What is the purpose of biblical ministry? What is the purpose of the church? To narrow the question further, perhaps we all should also ask what is our purpose and part in God's ultimate purpose? But first, what is God’s purpose?
The Glory of God
It all starts and ends with God. The chief end of man is to glorify God. This is also God's chief end, and this goal is the ultimate purpose for everything. Isaiah 43:7 reveals that the reason God created us is for His glory. Verse 20 says that even the animals glorify God. In fact the whole universe is designed to give glory to God (Psalm 19:1). Colossians 1:16 says “all things were created by him and for Him”
At the core of this is a great theme of the Bible - the Supremacy of God. It is for God's glory, for God's sake, for God's name and His self that God does everything, and for this end all things must be aimed and focused.
Isaiah 43:25 “I am he who blots out your transgression for my own sake” Isaiah 48:9-11 put it like this, "For my name's sake I defer my anger, for the sake of my praise I restrain it for you ... For my own sake, for my own sake I do it, for how should my name be profaned? My glory I will not give to another."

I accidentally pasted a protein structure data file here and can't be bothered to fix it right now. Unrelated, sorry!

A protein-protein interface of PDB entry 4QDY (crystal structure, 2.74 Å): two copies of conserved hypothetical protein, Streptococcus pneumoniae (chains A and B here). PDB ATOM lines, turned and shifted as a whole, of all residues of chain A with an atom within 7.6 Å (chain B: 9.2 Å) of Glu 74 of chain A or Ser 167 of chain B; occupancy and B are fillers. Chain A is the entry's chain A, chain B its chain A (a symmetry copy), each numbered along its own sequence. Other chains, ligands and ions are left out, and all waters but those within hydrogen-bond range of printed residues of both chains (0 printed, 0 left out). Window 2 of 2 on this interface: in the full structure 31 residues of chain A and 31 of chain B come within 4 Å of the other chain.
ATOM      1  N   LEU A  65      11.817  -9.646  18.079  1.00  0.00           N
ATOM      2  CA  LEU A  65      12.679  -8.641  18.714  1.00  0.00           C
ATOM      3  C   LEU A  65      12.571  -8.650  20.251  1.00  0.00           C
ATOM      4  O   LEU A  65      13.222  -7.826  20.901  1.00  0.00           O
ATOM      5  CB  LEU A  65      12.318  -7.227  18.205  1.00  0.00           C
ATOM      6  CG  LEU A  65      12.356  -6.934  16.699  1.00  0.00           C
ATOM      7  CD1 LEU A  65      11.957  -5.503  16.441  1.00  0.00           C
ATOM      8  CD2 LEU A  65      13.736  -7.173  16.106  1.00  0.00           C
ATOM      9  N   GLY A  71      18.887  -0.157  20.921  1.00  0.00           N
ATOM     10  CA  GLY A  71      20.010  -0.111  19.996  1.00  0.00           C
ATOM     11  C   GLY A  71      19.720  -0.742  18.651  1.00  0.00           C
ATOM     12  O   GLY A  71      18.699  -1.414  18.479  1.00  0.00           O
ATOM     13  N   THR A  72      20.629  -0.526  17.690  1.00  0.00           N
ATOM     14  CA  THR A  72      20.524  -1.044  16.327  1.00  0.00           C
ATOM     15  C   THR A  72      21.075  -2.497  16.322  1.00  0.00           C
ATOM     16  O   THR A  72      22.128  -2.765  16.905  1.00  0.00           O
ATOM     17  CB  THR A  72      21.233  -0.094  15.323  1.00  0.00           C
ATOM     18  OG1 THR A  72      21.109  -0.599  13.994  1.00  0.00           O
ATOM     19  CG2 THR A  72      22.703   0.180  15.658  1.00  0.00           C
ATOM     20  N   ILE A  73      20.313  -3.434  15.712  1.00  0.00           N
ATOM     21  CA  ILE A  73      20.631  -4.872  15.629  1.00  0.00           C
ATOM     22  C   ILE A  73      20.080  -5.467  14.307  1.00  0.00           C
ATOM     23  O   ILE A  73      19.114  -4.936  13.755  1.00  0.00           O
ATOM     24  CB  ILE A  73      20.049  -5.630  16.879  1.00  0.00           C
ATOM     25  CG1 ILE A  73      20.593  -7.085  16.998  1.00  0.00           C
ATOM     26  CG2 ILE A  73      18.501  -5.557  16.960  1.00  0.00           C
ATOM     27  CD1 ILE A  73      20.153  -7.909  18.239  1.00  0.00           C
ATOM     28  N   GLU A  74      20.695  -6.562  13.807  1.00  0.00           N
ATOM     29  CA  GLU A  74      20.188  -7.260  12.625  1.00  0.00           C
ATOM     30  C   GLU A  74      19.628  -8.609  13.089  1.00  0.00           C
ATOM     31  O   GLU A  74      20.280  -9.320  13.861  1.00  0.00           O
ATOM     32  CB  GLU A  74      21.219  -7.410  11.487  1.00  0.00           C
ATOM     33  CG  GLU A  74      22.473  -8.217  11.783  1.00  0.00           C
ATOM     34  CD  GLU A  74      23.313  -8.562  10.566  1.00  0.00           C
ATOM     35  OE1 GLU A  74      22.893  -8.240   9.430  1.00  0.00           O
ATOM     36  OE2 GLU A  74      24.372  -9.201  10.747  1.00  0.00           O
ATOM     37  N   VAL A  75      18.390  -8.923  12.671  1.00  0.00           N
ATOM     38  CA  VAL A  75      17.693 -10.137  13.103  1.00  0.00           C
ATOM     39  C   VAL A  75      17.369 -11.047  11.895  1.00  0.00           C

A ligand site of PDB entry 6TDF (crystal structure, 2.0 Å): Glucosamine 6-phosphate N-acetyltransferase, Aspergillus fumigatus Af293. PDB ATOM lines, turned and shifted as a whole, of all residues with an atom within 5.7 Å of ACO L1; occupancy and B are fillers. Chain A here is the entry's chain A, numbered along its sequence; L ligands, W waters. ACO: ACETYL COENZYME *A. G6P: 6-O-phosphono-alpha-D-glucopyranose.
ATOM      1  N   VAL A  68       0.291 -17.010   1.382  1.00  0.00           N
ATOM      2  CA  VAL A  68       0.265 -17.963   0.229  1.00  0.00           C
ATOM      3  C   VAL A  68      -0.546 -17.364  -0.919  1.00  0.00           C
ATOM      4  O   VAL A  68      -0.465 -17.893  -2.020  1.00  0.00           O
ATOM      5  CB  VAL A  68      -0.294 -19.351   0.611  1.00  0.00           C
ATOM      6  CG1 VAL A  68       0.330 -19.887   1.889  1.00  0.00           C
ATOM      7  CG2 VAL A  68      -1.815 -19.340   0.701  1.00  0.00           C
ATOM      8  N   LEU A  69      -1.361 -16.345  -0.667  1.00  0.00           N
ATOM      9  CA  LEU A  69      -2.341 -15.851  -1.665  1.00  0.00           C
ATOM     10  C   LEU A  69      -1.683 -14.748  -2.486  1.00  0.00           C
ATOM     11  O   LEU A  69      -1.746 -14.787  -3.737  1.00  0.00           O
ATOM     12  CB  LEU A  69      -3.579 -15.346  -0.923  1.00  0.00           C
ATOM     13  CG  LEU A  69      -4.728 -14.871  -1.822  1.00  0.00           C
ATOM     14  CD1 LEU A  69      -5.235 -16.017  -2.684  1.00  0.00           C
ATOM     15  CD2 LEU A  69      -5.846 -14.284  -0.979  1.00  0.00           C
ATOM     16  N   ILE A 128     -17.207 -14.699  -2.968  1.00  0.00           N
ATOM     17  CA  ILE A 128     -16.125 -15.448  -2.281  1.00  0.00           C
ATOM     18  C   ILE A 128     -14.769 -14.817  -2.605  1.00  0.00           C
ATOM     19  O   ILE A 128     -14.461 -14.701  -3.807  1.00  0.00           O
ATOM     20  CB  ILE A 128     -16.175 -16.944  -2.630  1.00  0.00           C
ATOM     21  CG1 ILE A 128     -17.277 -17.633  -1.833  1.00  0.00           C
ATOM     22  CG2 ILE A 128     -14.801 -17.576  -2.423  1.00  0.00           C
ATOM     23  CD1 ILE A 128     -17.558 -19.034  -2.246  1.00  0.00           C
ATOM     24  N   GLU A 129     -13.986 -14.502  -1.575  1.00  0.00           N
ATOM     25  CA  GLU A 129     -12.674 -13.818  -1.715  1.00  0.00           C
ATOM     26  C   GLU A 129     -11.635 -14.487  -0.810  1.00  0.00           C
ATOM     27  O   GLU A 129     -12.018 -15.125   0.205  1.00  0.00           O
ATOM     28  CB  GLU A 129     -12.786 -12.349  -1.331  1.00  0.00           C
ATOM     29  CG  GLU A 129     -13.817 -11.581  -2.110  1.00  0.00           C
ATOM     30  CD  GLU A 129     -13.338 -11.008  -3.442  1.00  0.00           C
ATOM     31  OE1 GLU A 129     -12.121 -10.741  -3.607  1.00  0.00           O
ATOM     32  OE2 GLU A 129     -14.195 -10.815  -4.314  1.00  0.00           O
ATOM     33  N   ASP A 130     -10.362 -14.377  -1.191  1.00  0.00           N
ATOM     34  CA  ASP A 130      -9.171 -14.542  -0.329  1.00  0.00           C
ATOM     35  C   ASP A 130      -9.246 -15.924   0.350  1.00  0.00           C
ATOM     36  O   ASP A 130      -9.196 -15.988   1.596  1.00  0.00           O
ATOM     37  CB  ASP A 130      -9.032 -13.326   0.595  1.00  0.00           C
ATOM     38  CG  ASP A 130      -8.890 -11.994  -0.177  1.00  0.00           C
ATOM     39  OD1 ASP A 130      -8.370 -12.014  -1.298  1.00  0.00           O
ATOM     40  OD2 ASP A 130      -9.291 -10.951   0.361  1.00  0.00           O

Psalm 23:3 “He leads me in paths of righteousness for His name's sake"
Ps 31:3 “For thy name’ s sake you will lead me and guide me”
Ps 106:7 “Nevertheless he saved them for his name’ s sake”
1 Sam 12:20-22 explains, “the Lord will not cast away his people for his great name's sake."
Ezekiel 20:14, "I acted for the sake of my name, that it should not be profaned in the sight of the nations”
Ezekiel 36:22-23,32 puts it like this: "Thus says the Lord God, ‘It is not for your sake, O house of Israel, that I am about to act, but for the sake of my holy name ... It is not for your sake that I will act,’ says the Lord God. 'Let that be known to you. Be ashamed and confounded’"
The great motive, end, and aim of all God does is not man-centered, but is for the sake of the glory of God – our majestic Lord is the only being in the universe worthy and deserving of such attention. It is only when He is the blazing and massive center of our spiritual universe that all the other “planets” in our life will be aligned as well. God alone is supreme and supremely satisfying to those who join Him in this focus.
Glorifying God in Prayer
A biblical ministry of prayer must therefore be God-centered as well. Prayer must have a place of primacy in the church and should exalt God rather than focus on man.
Matt. 6:9, 13 “Hallowed be thy name ... thine is the kingdom and the power and the glory”
Jer. 14:7, 21 “Although our iniquities testify against us, O Lord, act for thy name’ s sake ... Do not despise us, for thy own name’ s sake; Do not disgrace the throne of thy glory
Ps 25:11 “For Thy name’ s sake O Lord, pardon my iniquity, for it is great” Ps 70:9 “Help us, O God of our salvation, for the glory of Thy name; and deliver us, and forgive our sins for thy names’ sake”
Prayer should be for the sake of God’ s name and glory, not because we deserve it, but because His name deserves it; that should be our prayer motive as well.
Glorifying God in Evangelism
Matthew 5:16 “Let your light so shine before men so that they may see your good works and glorify your Father who is in heaven”